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Dominant lethal Aedes aegypti mosquito
Decisions on the LMO
Record information and status
Date of creation
2010-12-14 11:45 UTC (firstname.lastname@example.org)
Date of last update
2012-08-14 14:48 UTC (email@example.com)
Living Modified Organism identity
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Dominant lethal Aedes aegypti mosquito
OX513A(My1); (formerly called LA513A)
71 Milton Park
+44 (0) 1235 832393
+44 (0) 1235 861138
Dr. Lee Han Lim
Unit of Medical Entomology
Institute for Medical Research (IMR)
OX513A(My1) contains two new traits: (i) conditional dominant lethality and (ii) fluorescence.
The conditional lethality trait encoded by tTAV represses the normal development of the mosquito in the absence of the antibiotic tetracycline. Hence, when this LMOs mate with individuals of the opposite sex (either non-modified or LMOs) the resulting progeny that arise from this mating will be LMOs containing the tTAV dominant gene and expressing the conditional lethality trait, resulting in the death of such individuals in the absence of tetracycline.
The fluorescence trait is based on the expression in the OX513A(My1) strain of a red fluorescent protein encoded by the DsRed gene. Consequently OX513A(My1) LM mosquitoes have a fluorescent phenotype when excited by light of a suitable wavelength. This trait is used as a marker to distinguish OX513A(My1) individuals from their non-modified counterparts.
Recipient Organism or Parental Organisms
The term Recipient organism refers to an organism (either already modified or non-modified) that was subjected to genetic modification, whereas Parental organisms refers to those that were involved in cross breeding or cell fusion.
Aedes aegypti - Yellow fever mosquito
Point of collection or acquisition of the recipient organism
Aedes aegypti of the Rockefeller strain
Point of collection: Malaysia
Characteristics of the transformation process
Plasmid pLA513 and piggyBac "helper" plasmid phsp-pBac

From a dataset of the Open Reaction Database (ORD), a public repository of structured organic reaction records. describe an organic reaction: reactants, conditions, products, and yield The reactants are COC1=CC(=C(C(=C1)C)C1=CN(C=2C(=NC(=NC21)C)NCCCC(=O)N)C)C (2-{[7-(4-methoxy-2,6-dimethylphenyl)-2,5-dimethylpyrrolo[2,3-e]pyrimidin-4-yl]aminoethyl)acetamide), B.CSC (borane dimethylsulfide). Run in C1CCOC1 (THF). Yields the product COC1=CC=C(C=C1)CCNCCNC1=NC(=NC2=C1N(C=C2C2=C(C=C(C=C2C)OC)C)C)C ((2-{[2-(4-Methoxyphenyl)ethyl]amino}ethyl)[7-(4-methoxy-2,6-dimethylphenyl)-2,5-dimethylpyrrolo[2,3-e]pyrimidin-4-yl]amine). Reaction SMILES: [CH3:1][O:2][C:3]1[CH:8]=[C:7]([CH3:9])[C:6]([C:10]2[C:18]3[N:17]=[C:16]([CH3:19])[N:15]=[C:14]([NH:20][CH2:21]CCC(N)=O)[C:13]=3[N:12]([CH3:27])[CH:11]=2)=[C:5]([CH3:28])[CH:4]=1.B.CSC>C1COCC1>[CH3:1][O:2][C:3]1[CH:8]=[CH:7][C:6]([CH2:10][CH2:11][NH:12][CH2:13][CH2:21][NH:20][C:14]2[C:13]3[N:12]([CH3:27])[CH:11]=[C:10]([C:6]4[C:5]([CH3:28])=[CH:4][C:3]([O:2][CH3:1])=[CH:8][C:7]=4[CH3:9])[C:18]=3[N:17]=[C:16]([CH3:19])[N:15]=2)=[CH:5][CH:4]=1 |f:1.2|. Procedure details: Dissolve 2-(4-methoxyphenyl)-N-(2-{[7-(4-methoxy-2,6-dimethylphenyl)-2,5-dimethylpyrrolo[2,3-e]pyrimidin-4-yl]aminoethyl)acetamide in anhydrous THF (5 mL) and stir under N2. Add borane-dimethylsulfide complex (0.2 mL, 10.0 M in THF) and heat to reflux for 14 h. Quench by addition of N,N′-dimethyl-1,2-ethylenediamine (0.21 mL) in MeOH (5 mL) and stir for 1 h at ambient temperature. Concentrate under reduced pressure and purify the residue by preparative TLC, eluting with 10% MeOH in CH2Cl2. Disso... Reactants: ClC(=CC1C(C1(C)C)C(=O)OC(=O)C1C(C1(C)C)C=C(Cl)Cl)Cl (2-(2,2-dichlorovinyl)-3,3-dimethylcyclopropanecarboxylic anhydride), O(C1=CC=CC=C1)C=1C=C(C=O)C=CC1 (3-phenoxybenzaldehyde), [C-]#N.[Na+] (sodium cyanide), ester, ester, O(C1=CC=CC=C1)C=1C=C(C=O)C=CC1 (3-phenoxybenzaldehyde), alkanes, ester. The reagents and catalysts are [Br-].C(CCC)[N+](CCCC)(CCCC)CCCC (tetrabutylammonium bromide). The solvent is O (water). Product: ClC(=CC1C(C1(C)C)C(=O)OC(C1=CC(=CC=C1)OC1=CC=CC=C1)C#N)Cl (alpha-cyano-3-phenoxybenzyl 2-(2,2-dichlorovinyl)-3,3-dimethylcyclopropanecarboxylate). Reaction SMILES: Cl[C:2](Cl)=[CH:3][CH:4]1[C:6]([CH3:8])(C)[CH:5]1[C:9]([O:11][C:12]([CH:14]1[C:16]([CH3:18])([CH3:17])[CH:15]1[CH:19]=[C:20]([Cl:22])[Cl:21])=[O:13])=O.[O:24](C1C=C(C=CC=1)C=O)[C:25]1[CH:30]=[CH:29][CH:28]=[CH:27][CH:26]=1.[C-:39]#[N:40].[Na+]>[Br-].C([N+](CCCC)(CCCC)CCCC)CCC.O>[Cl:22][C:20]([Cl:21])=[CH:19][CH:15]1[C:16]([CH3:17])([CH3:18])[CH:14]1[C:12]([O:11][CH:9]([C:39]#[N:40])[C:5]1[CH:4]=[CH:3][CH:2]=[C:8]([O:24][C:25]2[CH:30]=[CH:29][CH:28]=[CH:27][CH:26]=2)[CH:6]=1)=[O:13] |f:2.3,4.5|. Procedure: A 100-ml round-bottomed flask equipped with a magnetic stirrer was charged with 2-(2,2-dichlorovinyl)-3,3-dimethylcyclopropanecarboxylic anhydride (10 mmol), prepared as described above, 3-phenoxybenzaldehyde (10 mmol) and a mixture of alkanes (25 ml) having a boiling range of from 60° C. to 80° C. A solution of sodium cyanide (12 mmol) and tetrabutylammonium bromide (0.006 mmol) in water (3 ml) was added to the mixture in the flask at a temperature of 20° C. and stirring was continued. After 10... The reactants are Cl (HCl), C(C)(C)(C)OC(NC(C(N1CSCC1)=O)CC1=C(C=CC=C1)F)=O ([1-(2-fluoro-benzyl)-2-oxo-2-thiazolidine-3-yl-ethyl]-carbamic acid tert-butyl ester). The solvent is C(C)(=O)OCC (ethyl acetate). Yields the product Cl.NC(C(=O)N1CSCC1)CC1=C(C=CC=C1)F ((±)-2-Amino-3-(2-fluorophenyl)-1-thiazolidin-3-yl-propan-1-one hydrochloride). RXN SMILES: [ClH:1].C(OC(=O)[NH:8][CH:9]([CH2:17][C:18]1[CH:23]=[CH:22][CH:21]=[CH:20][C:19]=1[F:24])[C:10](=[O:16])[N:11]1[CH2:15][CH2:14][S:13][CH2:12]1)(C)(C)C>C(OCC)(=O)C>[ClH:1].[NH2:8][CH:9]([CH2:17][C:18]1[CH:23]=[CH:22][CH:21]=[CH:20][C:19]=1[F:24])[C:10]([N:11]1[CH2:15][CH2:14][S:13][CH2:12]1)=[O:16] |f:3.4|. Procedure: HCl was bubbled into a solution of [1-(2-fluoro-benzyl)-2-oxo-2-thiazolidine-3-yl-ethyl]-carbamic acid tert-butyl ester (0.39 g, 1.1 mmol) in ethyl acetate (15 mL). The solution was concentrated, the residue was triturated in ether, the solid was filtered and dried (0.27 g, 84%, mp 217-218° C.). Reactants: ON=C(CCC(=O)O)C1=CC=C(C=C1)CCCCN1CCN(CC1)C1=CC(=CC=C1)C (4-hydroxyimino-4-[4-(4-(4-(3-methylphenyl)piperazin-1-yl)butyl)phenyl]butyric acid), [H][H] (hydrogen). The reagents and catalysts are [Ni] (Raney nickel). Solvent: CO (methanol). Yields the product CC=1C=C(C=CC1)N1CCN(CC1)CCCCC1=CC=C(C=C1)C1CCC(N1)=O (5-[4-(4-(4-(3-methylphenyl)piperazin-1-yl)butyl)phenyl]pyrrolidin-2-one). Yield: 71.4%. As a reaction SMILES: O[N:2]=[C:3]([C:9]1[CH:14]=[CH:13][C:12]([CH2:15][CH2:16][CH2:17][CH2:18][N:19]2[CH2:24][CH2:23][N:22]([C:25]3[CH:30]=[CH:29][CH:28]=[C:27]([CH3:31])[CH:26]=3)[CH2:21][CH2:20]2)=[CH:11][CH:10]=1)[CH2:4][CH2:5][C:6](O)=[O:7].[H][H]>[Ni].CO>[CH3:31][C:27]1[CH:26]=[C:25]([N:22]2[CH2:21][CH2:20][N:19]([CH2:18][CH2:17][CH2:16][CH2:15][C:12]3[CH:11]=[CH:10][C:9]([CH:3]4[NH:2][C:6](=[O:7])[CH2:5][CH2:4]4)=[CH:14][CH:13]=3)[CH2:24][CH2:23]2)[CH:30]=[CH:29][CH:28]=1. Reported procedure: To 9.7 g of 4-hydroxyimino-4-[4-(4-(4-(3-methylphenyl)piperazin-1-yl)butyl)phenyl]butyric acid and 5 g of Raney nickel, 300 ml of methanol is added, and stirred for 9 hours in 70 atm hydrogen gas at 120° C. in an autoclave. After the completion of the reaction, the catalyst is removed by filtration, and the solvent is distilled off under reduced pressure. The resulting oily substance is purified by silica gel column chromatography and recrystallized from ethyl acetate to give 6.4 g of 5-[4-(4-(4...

Techniques used for the modification
Genetic elements construct
Actin 5c gene Promotor
DsRed2 Fluorescent Protein
Dorsomycin gene 3'UTR
HSP70 minimal promoter
fs(1)K10 3' UTR
Notes regarding the genetic elements introduced or modified in this LMO
For detailed information on the DNA sequences inserted into this LMO, please refer to the article by Phuc et al. (2007) available at the end of this record.
Changes in physiology and/or production
Information on OX513A(My1)
OX513A(My1) is a bisex RIDL strain, which means that both female and male insects die unless supplied with the supplement, which in the case of OX513A(My1) is the antibiotic tetracycline.
Released bisex RIDL insects and their progeny die within a few weeks so releases must be sustained to maintain the control.
Source: Oxitec (see developer field above).
Information on the Release of Insects carrying a Dominant Lethal (RIDL) technology
Release of Insects carrying a Dominant Lethal (RIDL) is a method using recombinant DNA technology to create genetically modified insects for biological control. The dominant lethal gene kills the insects but it can be repressed by an external additive, which allows the insects to be reared in manufacturing facilities. This external additive is commonly administered orally, and so can be an additive to the insect food. The insects can also be given genetic markers, such as fluorescence, that make monitoring the progress of eradication easier.
There are potentially several types of RIDL, but the more advanced forms have a female-specific dominant lethal gene. This avoids the need for a separate sex separation step, as the repressor can be withdrawn from the final stage of rearing, leaving only males.
These males are then released in large numbers into the affected region. The released males are not sterile, but any female offspring their mates produce will have the dominant lethal gene expressed, and so will die. The number of females in the wild population will therefore decline, causing the overall population to decline.
Using RIDL means that the males will not have to be sterilized by radiation before release (as done with the "Sterile Insect Technique" (SIT) using radiation), making the males healthier when they need to compete with the wild males for mates.
Source: Wikipedia (see link below).
Other relevant website address or attached documents
Sterile insect technique - Wikipedia
Late-acting dominant lethal genetic systems and mosquito control
Records referencing this document
Biosafety Information Resource
Country's Decision or any other Communication
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